Both the Courts below found that the defendants' case was false. As early as August 1922 they had applied to the plaintiff to whom they were already heavily indebted for a further loan. When their properties were sold in execution of a decree obtained by other creditors in January 1923, and they had thirty days ending on the 23rd February in which to set aside the Court sale, they entered into negotiations with several money lenders for a loan of two lakhs which would have enabled them to set aside the sale. At some date prior to the 5th February they also applied to the plaintiff who did not see them himself but negotiated with them through the estate officials. On or about 5th February they went to the palace about the rate of interest, and while they were waiting there, the plaintiff asked Harnandan Dass, a pleader who had been calling on him, to see them and explain to them that he was not prepared to accept less than twelve per cent. He said he had to pay income-tax and supertax, and that he would eventually have to file a suit against them to recover the amount of the loan. He had several suits then pending against them in respect of previous loans.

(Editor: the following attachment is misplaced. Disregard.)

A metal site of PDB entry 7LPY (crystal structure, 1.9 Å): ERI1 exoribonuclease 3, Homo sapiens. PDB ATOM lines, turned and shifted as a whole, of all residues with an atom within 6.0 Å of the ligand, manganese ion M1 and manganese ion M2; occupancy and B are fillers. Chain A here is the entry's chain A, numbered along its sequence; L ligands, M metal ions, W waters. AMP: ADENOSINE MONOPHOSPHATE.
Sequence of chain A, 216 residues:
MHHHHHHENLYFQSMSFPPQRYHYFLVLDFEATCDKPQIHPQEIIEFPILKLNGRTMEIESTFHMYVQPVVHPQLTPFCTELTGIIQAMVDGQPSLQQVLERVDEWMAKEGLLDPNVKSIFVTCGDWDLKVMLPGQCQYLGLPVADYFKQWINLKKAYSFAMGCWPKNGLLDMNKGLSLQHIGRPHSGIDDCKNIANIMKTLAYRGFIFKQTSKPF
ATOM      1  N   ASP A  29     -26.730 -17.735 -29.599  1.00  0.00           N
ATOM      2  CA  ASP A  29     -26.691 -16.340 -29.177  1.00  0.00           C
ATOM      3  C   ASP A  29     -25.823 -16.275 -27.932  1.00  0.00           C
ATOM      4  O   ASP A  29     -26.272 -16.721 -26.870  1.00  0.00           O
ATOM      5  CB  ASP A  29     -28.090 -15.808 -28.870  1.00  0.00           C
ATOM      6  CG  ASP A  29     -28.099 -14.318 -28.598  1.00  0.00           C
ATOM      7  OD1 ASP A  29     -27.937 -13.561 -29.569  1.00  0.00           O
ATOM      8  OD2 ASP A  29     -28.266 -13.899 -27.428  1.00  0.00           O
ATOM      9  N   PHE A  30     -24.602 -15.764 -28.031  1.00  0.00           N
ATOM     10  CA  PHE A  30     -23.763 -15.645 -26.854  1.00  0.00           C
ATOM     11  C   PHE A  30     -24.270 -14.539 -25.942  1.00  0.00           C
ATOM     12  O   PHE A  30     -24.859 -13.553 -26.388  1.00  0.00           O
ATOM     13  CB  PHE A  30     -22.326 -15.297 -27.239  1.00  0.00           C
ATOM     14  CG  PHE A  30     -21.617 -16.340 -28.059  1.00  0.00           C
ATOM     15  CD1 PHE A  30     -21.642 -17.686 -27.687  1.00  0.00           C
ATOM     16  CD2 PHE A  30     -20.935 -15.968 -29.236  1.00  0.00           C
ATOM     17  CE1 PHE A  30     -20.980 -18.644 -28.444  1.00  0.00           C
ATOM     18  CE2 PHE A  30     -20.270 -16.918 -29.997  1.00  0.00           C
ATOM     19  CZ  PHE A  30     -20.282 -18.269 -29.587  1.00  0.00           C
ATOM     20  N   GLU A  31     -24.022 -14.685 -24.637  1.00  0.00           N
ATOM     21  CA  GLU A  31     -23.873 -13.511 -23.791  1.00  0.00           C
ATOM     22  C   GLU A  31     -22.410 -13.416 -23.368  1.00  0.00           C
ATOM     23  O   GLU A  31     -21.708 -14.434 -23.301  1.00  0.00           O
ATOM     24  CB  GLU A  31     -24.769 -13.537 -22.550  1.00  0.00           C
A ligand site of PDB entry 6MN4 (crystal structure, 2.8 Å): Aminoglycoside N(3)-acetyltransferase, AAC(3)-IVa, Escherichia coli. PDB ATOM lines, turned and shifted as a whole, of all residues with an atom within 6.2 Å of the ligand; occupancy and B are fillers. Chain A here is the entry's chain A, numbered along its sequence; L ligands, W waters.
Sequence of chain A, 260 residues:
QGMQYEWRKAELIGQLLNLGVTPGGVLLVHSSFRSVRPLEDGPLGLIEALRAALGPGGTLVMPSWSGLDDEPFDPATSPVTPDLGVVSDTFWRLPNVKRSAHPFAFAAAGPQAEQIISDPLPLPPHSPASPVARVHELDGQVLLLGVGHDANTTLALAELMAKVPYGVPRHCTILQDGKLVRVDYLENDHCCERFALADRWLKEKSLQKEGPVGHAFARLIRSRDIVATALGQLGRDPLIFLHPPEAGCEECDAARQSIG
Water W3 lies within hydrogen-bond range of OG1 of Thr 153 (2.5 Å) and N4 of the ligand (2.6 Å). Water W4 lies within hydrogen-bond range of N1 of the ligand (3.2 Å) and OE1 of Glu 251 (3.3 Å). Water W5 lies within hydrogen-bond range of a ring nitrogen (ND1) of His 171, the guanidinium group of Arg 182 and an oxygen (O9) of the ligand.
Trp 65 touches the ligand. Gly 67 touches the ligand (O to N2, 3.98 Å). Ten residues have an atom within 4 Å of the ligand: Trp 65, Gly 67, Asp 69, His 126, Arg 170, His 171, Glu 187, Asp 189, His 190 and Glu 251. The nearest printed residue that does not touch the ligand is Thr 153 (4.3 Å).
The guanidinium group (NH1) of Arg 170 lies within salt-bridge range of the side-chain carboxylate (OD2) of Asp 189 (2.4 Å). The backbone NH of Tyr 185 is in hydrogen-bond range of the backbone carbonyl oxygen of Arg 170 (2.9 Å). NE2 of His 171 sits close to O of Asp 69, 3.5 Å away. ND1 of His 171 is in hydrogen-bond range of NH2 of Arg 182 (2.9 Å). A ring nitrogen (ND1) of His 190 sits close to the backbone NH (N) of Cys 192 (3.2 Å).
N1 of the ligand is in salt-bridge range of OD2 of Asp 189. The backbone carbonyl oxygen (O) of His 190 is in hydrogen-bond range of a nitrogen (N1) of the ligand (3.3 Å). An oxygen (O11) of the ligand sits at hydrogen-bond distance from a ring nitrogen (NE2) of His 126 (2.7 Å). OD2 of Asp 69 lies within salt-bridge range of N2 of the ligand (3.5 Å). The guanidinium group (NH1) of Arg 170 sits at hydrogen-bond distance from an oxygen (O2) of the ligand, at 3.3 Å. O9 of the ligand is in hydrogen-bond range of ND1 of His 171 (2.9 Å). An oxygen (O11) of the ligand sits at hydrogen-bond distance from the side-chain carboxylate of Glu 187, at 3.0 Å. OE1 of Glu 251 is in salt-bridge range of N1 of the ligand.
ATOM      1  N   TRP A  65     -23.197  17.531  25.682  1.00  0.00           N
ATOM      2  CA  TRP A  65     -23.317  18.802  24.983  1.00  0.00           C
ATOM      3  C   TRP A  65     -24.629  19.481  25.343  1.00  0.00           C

Subsequently to this interview, a draft bond was drawn up by the estate officials embodying the terms on which the plaintiff was prepared to make the loan, which was to include in addition to the money required for setting aside the Court sale, the debts owing to the plaintiff, and also the debts owing by defendant 3 Chiteshwar to other creditors and amounting to Rs. 90,000. These debts were not binding on the other defendants, as a complete partition between the three brothers had been effected in 1918; but a power of attorney Ex. 8 given to their manager Chandra Bushan Thakur on 10th February shows that the defendants were contemplating raising a loan to discharge all their debts. Under the draft, compound interest at twelve per cent was to be payable. On 15th February the defendants' manager and Harnandan Dass already mentioned had a meeting with the senior estate lawyer at which a copy of the draft Ex. 6 was discussed, and was afterwards initialed as "seen and approved" by the estate lawyer, and by Harnandan as "seen." On the following day Harnandan was sent for to the defendants' house. They were in possession of a copy of the draft, and the terms were again discussed, and Harnandan was retained to negotiate on the defendants' behalf for the insertion of two further clauses reserving their right to cut jungle trees and settle rents with the tenants. Harnandan succeeded in getting the plaintiff's consent to the insertion of these two clauses, and his bill for the consultation and for settling the terms of the mortgage bond on 17th and 18th February was paid by the defendants on 20th February, when the mortgage was executed.